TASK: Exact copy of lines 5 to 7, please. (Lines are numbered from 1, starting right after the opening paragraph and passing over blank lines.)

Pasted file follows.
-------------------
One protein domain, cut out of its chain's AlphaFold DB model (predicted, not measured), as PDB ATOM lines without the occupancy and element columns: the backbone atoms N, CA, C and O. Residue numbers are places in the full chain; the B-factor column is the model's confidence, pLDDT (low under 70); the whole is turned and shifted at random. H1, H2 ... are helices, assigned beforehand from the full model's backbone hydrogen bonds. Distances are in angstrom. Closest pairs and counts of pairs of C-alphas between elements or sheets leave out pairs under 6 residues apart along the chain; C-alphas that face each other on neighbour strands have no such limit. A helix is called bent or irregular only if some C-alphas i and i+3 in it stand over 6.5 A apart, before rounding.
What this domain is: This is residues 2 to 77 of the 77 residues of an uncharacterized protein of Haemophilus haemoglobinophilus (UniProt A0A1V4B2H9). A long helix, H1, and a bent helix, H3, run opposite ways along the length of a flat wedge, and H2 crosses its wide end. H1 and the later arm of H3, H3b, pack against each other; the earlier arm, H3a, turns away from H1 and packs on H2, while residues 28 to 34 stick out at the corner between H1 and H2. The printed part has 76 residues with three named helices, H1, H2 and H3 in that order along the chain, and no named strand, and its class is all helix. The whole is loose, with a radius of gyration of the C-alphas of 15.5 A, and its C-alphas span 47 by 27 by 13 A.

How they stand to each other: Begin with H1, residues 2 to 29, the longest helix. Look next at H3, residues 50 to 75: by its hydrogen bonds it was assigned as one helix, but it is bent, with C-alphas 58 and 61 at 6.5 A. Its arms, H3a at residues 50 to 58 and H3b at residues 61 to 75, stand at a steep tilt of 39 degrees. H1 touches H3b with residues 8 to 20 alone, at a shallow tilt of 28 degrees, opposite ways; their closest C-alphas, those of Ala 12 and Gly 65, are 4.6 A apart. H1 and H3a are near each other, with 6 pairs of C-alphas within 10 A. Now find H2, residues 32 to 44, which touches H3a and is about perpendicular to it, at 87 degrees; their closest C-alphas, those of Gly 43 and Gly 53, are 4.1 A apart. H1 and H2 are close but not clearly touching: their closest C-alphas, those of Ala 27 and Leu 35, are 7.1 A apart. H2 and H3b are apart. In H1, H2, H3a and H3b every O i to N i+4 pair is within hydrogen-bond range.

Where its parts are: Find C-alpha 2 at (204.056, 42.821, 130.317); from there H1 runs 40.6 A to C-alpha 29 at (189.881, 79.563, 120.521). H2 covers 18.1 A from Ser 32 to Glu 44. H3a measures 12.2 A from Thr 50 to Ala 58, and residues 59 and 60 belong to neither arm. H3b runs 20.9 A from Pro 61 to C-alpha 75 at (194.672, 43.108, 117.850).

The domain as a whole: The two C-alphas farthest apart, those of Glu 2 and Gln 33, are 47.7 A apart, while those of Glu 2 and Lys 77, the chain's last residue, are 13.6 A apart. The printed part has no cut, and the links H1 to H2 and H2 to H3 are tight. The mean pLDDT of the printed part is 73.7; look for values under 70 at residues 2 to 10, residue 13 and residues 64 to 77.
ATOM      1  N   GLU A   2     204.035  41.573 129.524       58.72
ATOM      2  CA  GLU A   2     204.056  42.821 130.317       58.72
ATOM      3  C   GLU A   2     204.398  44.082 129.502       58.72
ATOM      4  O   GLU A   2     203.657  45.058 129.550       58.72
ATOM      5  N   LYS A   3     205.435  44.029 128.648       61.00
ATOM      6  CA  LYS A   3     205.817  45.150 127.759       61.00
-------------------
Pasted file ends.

ATOM      1  N   GLU A   2     204.035  41.573 129.524       58.72
ATOM      2  CA  GLU A   2     204.056  42.821 130.317       58.72
ATOM      3  C   GLU A   2     204.398  44.082 129.502       58.72